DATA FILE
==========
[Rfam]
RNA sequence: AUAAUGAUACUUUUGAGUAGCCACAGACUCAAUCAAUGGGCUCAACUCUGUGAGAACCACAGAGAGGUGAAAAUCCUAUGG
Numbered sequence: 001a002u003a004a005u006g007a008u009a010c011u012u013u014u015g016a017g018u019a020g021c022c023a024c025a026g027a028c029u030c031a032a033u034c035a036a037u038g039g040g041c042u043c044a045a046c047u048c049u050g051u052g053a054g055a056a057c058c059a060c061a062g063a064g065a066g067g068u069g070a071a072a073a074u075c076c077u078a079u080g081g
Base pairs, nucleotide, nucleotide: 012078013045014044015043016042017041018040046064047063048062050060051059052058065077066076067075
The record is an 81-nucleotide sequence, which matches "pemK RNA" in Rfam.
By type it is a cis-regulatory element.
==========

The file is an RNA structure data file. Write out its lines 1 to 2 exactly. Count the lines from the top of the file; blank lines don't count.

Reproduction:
[Rfam]
RNA sequence: AUAAUGAUACUUUUGAGUAGCCACAGACUCAAUCAAUGGGCUCAACUCUGUGAGAACCACAGAGAGGUGAAAAUCCUAUGG